“ACC Will Investigate The Technical Audit Report…” – Francis Ben Kaifala Affirms

Francis Ben Kaifala

Speaking during a press conference organized by the Anti-Corruption Commission at Cathedral Hall on Gloucester Street in Freetown on 16th April 2019, Francis Ben Kaifala Esq., the Anti-Corruption Boss, said that the best Parliament can tell the Commission is to wait, but it cannot tell them not to investigate the allegations in the recently released Technical Audit Report.
Flanked on both sides on the high table by senior officials of the Commission, the ACC boss said that the role of Parliament is to scrutinize the Audit Report, after which the ACC will take over and investigate all the allegations in the report. He stressed that the Commission was established by an Act of Parliament with specific roles, of which its prime function is to investigate all corruption allegations against all those who deal with public funds (referencing Section 7 of the ACC Act). He went on further to say that the position of the ACC is the same as that of Parliament, that proper scrutiny be made of the document.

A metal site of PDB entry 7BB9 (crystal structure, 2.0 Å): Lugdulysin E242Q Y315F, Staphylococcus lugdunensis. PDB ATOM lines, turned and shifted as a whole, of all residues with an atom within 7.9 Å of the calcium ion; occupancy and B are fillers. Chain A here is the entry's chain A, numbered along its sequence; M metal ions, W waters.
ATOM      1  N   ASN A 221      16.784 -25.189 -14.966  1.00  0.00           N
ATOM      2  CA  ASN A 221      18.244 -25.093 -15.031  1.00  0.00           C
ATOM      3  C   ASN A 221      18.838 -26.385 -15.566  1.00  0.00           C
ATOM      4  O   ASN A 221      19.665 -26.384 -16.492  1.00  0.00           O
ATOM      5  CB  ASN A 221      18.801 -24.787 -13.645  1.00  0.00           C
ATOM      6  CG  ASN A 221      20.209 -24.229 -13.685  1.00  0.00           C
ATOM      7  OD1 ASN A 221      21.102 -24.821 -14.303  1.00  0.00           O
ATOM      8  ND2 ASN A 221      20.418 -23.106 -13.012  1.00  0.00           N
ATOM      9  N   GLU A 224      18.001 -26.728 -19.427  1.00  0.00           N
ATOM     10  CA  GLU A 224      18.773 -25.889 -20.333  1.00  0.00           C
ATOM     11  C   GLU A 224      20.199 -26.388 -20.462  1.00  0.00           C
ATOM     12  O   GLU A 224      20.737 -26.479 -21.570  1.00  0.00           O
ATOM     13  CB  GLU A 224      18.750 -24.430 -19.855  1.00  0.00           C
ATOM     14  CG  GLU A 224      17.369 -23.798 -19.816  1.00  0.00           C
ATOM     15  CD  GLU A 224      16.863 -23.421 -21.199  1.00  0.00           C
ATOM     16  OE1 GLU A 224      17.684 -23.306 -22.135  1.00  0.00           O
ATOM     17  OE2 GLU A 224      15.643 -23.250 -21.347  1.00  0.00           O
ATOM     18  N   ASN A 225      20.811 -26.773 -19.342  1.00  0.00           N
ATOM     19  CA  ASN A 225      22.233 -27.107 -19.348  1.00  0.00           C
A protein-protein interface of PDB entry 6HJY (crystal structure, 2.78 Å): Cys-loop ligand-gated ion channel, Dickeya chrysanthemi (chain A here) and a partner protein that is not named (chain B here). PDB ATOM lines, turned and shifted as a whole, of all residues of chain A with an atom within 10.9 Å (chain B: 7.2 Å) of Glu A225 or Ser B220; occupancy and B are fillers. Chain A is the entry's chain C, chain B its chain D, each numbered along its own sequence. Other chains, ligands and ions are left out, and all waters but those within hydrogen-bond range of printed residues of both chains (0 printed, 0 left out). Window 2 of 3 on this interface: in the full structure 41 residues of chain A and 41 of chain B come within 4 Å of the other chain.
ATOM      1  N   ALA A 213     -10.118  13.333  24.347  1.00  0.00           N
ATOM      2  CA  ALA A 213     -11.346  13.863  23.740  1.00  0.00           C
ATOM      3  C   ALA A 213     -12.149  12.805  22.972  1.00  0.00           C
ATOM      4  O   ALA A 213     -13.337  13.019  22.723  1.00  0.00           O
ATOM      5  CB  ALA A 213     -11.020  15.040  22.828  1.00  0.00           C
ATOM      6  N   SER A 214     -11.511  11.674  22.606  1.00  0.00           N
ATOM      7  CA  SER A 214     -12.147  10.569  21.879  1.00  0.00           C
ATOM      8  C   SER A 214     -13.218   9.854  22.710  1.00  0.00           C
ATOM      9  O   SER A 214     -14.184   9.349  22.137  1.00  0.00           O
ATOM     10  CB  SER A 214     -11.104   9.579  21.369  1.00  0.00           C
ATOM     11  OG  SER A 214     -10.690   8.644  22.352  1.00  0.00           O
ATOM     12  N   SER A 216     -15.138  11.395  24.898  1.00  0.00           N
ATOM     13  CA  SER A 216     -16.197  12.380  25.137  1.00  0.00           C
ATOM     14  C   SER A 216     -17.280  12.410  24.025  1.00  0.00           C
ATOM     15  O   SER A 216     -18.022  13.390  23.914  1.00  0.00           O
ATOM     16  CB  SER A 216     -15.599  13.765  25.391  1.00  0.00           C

Francis Ben Kaifala further explained that the revelations in the Technical Audit Report is shocking to every Sierra Leonean and it is the duty of the Commission after Parliament has finished with it, to investigate thoroughly all the allegations. He recognized that the names of some serving MPs are mentioned in the report, but stressed that the presumption of innocence binds each of them until found guilty by a competent court of law. He warned that anyone that is invited to the ACC to give account in respect of the report should not be judged as guilty, but are only helping the Commission in their investigations.
He further maintained that all those who will be called to give account to the ACC, should come along with all documentary evidence in their possession to substantiate their claims.
The ACC Czar added that the Commission is not at loggerheads with Parliament, but they are collaborating in the matter and will continue to do so until the final investigation is done. The amount of US$1,036 billion, alleged to be unaccounted for, he stressed, is a very huge figure and should not be taken lightly, as it is such unaccounted monies that has plunged the country into the state it is in now.
Sierra Leoneans, he averred, deserve the right to know about the whereabouts of those monies. He assured all present and all Sierra Leoneans that a thorough and forensic investigation will be done to unearth the truth of the report and where necessary prosecution will be instituted and recovery effected.


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